Shin Pain

Shin splints is a general catch all term used to describe pain in the front of the lower leg of where there are a number of specific causes.

It is not specifically a diagnosis in itself but is well known among athletes to describe shin pain.

One of the most common causes is medial tibial periostitis which we have described on our shin splints page and is an inflammation of the sheath surrounding the bone on the inside of the lower leg.

Most causes of shin pain in athletes will be related to one or more of the following issues:

  • Bone stress which can range from a mild boneShin pain compartments strain to a full stress fracture.
  • Insufficient blood flow through arteries and veins either through poor circulation, thrombosis or disease blocking blood flow, or increased pressure from muscles surrounding the blood vessels.
  • Inflammation of the tendons which insert at the lower third 108711597 of the inside of the shin.
  • A compartment syndrome where the pressure inside a muscle compartment is increased causing pain.
  • Nerve entrapment such as the peroneal nerve becoming impinged.

Below we explain the more common injuries causing shin pain as well as less common and important conditions that should not be missed. We also mention some of the very rare causes of shin pain which a doctor or sports medicine practitioner should be aware of.

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Less common causes of shin pain

DVT or Deep Vein Thrombosis is a blot clot in a vein Deep vein thrombosiscommonly seen in the calf muscle particularly following surgery and long-haul flights. Symptoms include constant pain and tenderness at a point deep in the muscle. It essential this is correctly diagnosed as should the blood clot come loose for example with massage then it could find its way into the heart and cause death.

Stress fracture of the fibula is a hairline fracture of the the fibula bone which is the smaller non weight bearing of the two shin bones. Pain is not usually as severe as a stress fracture of the tibia and pain may also be felt as calf pain.

Popliteal artery entrapment also is more likely to appear as calf pain rather than shin pain but pain can be felt on the outside of the shin in the anterior compartment or big muscle on the outside of the shin.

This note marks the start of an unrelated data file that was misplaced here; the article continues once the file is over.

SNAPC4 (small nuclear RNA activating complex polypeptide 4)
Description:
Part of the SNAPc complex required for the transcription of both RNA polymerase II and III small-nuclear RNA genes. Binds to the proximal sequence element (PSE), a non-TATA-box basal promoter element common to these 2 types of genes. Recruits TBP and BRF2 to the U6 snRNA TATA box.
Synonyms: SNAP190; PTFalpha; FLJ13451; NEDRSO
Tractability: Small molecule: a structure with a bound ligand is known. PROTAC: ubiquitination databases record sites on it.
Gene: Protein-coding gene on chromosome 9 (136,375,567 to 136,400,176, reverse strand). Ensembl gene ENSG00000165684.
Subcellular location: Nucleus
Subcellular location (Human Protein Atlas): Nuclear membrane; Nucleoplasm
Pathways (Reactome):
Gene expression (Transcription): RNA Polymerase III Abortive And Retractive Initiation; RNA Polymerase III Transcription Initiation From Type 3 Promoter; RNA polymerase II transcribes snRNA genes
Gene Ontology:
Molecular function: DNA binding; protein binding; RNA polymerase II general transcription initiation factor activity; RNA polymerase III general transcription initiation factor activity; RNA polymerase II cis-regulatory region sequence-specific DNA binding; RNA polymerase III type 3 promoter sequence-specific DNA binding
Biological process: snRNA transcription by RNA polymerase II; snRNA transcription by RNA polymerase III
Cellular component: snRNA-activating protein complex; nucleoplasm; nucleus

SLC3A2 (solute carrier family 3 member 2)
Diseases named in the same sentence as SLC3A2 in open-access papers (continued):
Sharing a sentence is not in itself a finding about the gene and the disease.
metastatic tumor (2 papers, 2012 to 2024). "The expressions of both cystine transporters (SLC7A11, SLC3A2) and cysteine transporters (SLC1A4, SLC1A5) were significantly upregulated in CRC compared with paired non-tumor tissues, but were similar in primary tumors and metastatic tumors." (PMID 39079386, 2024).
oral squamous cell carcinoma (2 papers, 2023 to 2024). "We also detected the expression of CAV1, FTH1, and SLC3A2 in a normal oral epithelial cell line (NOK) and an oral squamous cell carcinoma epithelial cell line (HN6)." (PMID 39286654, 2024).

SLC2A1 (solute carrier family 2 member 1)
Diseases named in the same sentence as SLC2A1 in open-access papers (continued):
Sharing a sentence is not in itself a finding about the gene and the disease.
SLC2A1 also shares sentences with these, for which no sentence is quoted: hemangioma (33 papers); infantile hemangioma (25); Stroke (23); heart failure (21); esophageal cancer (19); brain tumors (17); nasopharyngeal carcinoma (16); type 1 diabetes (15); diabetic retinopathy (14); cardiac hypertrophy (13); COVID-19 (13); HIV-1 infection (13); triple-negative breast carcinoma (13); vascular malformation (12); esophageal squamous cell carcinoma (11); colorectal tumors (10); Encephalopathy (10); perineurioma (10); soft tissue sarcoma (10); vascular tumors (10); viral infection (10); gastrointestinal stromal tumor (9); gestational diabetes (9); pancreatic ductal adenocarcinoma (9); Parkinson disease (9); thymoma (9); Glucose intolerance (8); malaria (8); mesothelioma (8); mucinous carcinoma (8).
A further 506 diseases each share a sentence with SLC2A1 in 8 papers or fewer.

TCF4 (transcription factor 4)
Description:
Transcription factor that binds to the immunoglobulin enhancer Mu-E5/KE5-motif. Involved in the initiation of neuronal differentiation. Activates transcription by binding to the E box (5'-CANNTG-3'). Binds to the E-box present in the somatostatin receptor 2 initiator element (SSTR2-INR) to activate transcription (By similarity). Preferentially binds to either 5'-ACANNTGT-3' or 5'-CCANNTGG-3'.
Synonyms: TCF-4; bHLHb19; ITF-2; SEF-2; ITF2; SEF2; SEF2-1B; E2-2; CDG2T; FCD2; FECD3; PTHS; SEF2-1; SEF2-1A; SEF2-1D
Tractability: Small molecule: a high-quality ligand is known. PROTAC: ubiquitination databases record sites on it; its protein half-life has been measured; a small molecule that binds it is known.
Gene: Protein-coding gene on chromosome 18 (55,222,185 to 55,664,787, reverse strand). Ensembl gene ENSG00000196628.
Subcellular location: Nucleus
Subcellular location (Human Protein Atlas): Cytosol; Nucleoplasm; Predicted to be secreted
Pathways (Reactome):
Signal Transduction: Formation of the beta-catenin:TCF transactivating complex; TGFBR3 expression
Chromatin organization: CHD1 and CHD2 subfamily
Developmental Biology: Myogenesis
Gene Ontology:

Referred pain where a problem or injury elsewhere causes pain in the shin is not common but can occur from the spine, from the ankle joint or from a cyst on the knee cartilage or from a Baker's cyst or ganglion cyst - a bakers cyst is a swelling behind the knee although this can cause pain down into the shin it is not particularly common.

Osgood schlatters disease is a painful injury of the knee affecting children between the ages of 8 and 15 years old. Pain is felt on the bumpy bit at the top of the shin but may radiate down.

Pes anserine bursitis is inflammation of a bursa or sack of fluid on the inside of the knee. Pain is more usually felt on the inside of the knee rather than the shin.

Other less common causes of shin pain in the athlete include Femoral endarteritis, Athlerosclerothic disease, Proximal tibiofibular subluxation and Dehydration resulting in cramp.

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Important not to be missed causes of shin pain

Tumurs of bone and soft tissue are rare but most likely occur in athletes in their 20's and 30's. Osteosarcomata can occur in the ends of the long bones particularly of the lower leg causing joint pain.

Infection such as osteomyelitis or cellulitis. There are three main types of osteomyelitis. The condition can be classed as acute, sub-acute or chronic depending on the time frame between the initial infection or injury and the bone infection developing. This can be two months or more in chronic cases.

Acute compartment syndrome is where there is bleeding or swelling within the muscle usually from a direct blow or contusion which increases the pressure within the muscle sheath causing pain.

Very rare causes of shin pain

The following conditions are very rarely seen as a cause of shin pain, however a doctor or professional practitioner should be aware of them, particularly if shin pain is persistent or not responding to conventional treatments. These include syphilis, sickle-cell anemia, hyperparathyroidism, sacrcoidosis, rickets, pagets disease of the bone and erythema nodosum.

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